NAD Advises Advertisers to Discontinue Claims at Issue, Not Just Individual Advertisements, if Seeking Administrative Closure

New York, NY – Oct. 23, 2013 - The National Advertising Division, in a challenge brought by AT&T Services, Inc., against advertising claims made by Comcast Communications, Inc., advised advertisers that it will retain jurisdiction over advertising claims at issue in a challenge unless advertisers agree to permanently discontinue the claims, not just the advertisement in which the claims appeared.

In this case, Comcast stated that it had discontinued the advertising challenged by AT&T prior to the commencement of NAD’s review.

Comcast argued that NAD should administratively close the case in accordance with NAD Policy and Procedure §2.2(B)(i)(d).

That section states:
“(i) If, at the commencement or during the course of an advertising review proceeding, NAD[] concludes that the advertising claims complained of are: . . . (d) permanently withdrawn from use prior to the date of the complaint and NAD[] receives the advertiser’s assurance, in writing, that the representation(s) at issue will not be used by the advertiser in any future advertising for the product or service … . Upon making such a determination, NAD[] shall advise the challenger that the complaint is not, or is no longer appropriate for formal investigation in this forum.”

As NAD noted in its decision, the advertiser permanently discontinued the challenged advertisement, but did not make the same assurances regarding the potential future use of the advertising claims made in the advertisement.

The distinction, NAD noted, is material. If NAD administratively closed cases where an advertiser discontinued the advertisement but did not assure in writing that the challenged claims would not be used in future advertising, the advertiser could simply reformat the same claims into new ads to avoid or delay NAD’s review.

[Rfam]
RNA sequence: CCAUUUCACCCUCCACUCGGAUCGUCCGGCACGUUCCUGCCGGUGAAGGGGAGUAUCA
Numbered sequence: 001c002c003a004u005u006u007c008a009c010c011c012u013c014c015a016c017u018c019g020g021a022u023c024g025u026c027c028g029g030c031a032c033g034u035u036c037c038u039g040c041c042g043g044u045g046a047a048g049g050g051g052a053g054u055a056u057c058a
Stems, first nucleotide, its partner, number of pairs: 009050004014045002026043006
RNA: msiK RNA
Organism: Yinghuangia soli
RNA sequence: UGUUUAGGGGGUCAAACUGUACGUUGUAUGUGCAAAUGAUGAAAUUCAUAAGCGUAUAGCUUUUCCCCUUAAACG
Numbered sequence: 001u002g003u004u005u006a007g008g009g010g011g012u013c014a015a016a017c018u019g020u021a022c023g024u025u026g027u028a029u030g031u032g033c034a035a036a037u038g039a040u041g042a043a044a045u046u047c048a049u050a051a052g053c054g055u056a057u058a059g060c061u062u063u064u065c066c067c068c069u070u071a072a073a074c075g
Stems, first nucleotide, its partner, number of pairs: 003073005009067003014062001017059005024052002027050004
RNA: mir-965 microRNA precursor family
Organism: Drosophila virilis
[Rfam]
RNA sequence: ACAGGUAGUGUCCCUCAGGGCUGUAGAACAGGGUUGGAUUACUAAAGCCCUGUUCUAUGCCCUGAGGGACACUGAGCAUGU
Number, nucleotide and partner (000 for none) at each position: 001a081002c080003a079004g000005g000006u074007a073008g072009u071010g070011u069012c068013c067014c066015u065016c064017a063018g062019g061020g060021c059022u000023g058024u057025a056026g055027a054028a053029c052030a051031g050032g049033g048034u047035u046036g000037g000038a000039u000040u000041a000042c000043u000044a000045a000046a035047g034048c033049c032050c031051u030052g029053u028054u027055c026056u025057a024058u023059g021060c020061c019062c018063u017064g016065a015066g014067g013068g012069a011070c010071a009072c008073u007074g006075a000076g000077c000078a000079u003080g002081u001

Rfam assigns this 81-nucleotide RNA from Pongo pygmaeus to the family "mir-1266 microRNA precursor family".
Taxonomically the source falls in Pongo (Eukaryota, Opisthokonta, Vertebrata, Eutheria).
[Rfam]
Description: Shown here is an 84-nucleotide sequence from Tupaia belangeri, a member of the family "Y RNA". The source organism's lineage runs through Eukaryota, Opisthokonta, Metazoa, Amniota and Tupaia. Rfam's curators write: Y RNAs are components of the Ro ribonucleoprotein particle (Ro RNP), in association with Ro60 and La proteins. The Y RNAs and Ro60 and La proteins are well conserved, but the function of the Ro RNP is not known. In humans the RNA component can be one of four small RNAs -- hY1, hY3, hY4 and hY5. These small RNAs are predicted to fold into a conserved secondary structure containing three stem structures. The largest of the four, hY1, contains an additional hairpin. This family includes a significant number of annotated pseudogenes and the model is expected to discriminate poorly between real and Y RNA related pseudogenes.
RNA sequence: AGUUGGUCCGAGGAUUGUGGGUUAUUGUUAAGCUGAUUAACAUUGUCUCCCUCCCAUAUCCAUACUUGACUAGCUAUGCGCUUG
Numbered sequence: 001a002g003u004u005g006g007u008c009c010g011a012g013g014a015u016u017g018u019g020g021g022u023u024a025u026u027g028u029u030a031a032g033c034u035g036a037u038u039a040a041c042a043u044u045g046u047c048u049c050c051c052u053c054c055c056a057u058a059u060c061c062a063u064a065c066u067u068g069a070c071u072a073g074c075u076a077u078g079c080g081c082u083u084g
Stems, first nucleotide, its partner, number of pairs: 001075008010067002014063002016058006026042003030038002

In this case, NAD determined – solely given the absence of any supporting evidence in the record – that the advertiser’s discontinuance of the challenged commercial was necessary and appropriate.

NAD further recommended that the advertiser discontinue the specific unqualified claim, “AT&T is talking a lot about its so-called ‘Advanced Digital Network’ but when they upgrade you to U-Verse, you end up with the same old DSL speed,” and avoid using the claim that “Xfinity is four times faster” in a manner that is broader than the facts warrant.

NAD noted that nothing in its decision precludes the advertiser from making substantiated claims regarding the fact that some subscribers may receive the same speeds that they had with DSL before they switch to U-Verse.
Comcast, in its advertiser’s statement, said it “disagreed with NAD’s decision to retain jurisdiction … .”

“However, although Comcast does not believe NAD should have made any recommendations with respect to the discontinued commercial, it appreciates NAD’s affirmative confirmation that Comcast may continue to make substantiated claims regarding the fact that some AT&T subscribers may continue to receive the same DSL speeds they had prior to AT&T transitioning them to its U-verse network,” the company said.